I was born in Devon in the very same year that World Cup holders England were knocked out of the competition by Germany in Mexico. And so began quite a few years of hurt and my "Lovell affair" with the Bundesliga and German football.
I first became aware of the Bavarian bandwagon that is Bayern Munich when I read that they beat my elder brother's team Leeds United in the 1975 European Cup Final. He remains not amused to this day. My sticker books from the eighties reveal a fascination for the magnificent permed haircuts of that era and the finest of them all, Kevin Keegan, starring in the Bundesliga for Hamburg (HSV).
After learning Russian intensively for two years with the British British Royal Air Force, I was lucky enough to move to amazing Berlin, serving Queen and Country as a Russian linguist, witnessing the fall of The Wall and German Reunification during turbulent game-changing Cold War times. A regular visitor to Tennis Borussia and Hertha BSC in the German Second Division, I particularly enjoyed getting lost in Berlin's historic Olympic Stadium, which had a huge 80 thousand capacity, but a side that often struggled to attract more than five thousand paying punters.
Allied troops finally had to say goodbye to Berlin in 1994 as part of the reunification process, so, after my time in the Royal Air Force (RAF), I retrained as a journalist, starting out on the Tavistock Times in Devon, the same newspaper that spawned Tony Blair's spin doctor Alastair Campbell. My dream job at that stage would definitely have been Plymouth Argyle correspondent, but life's rich tapestry (and a Fraulein) brought me back to Germany instead, specifically the Bavarian capital in 1997. Munich then boasted two top clubs in the top tier, 1860 Munich and, of course, the noisy neighbours Bayern Munich, while minnows Unterhaching, deeper into the suburbs, also sprang the odd surprise.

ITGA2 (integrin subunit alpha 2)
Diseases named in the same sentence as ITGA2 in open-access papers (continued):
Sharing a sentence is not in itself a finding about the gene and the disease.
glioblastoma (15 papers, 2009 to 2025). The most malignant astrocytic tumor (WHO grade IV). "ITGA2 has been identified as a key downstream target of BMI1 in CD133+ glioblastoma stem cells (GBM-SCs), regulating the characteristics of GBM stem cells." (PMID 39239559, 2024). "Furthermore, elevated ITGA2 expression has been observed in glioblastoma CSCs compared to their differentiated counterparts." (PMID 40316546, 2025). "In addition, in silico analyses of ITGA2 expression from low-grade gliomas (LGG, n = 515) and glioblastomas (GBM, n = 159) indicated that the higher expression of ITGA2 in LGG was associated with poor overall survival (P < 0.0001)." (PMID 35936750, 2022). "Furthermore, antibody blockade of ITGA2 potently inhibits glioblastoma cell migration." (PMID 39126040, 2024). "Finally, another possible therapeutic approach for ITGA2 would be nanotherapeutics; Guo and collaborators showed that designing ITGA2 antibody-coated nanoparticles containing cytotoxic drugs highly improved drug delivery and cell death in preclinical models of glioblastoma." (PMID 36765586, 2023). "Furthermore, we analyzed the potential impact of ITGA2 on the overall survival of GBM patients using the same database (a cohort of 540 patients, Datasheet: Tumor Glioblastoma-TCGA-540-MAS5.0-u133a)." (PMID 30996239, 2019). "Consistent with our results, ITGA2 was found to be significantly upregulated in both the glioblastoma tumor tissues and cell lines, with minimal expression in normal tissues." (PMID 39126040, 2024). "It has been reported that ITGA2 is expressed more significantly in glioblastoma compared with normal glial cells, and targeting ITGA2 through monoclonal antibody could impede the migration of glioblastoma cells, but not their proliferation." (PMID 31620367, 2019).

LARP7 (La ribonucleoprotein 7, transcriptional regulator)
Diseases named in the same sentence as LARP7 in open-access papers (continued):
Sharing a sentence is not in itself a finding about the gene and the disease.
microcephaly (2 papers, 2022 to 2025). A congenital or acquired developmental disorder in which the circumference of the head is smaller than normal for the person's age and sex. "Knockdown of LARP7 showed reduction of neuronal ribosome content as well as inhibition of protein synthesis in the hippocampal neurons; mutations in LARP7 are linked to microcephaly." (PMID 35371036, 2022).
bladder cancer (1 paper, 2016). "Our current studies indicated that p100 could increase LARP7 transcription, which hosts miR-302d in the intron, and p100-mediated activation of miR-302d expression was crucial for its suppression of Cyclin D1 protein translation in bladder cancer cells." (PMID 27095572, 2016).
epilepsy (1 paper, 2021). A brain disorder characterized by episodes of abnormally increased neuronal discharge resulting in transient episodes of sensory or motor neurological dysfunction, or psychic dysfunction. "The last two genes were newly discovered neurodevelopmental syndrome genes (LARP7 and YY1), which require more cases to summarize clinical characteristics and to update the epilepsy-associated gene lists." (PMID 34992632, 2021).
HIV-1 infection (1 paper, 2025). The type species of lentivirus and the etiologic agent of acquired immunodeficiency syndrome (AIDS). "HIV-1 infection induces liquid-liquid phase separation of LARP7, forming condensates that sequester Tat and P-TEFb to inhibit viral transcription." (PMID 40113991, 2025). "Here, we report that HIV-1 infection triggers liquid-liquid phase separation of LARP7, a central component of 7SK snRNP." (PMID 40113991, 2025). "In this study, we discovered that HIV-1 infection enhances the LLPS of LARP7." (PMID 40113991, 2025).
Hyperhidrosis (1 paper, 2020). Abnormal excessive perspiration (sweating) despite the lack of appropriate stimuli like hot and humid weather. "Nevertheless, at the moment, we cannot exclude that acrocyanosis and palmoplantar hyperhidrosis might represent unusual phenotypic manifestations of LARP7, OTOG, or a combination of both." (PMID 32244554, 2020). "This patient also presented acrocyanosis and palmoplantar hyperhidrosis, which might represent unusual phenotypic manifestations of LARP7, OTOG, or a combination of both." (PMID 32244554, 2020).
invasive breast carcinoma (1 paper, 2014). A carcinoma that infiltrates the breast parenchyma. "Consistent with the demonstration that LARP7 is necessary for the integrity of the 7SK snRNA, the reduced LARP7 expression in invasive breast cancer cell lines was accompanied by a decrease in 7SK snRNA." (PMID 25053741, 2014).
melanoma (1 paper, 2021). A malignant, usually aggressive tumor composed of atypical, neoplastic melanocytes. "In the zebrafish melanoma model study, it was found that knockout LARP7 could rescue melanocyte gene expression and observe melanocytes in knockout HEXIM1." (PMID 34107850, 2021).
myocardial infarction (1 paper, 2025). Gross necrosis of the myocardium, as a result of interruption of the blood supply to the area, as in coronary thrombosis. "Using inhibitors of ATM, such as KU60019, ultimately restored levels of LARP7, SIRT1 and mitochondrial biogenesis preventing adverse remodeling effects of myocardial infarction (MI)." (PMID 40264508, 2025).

While gaining an extensive knowledge and background in finance, stockbroking and agricultural data research, over the years, I've become a Germanophile through gritted teeth - according to my now wife. From Beckenbauer to Beckham; Muller to Merkel; Ozil to Oktoberfest, I've covered them all during my two decades in Germany. I've been blessed to have attended some wonderful games too. Both of my two favourite moments at a German stadium were in front of Borussia Dortmund's famous "Yellow Wall" in 2013. Jurgen Klopp's "Fussball Bloody hell" moment with two goals in the final minute to turn the tide versus Malaga and just a few weeks later, Robert Lewandowski's four goals against Jose Mourinho's Real Madrid in the Champions League semi-finals. However, I blinked and almost missed Lewandowski's record five-goal blitz in nine minutes for his new club Bayern Munich against Wolfsburg in 2015.
In my spare time, besides my wonderful family, I also have a passion for cricket, which I have tried hard to satisfy in Germany. Munich Cricket Club's record run scorer, I co-founded the MCC Website and captained the club for many years. A qualified cricket coach and umpire, I've also done cricket commentary in German for Eurosport and had the honour of skippering Bayern against the other slightly more famous MCC (Marylebone Cricket Club) of Lords. I still enjoy spoiling a nice walk by playing some golf, although I am a trillion miles away from the four handicap of my very misspent youth.
Following Brexit, after two decades in Germany, I decided to take up German citizenship and will find it increasingly difficult to leave. But I promise to move back to England just as soon as "The Three Lions" win that elusive World Cup and/or Plymouth Argyle reach the Premier League. It surely will not be long now....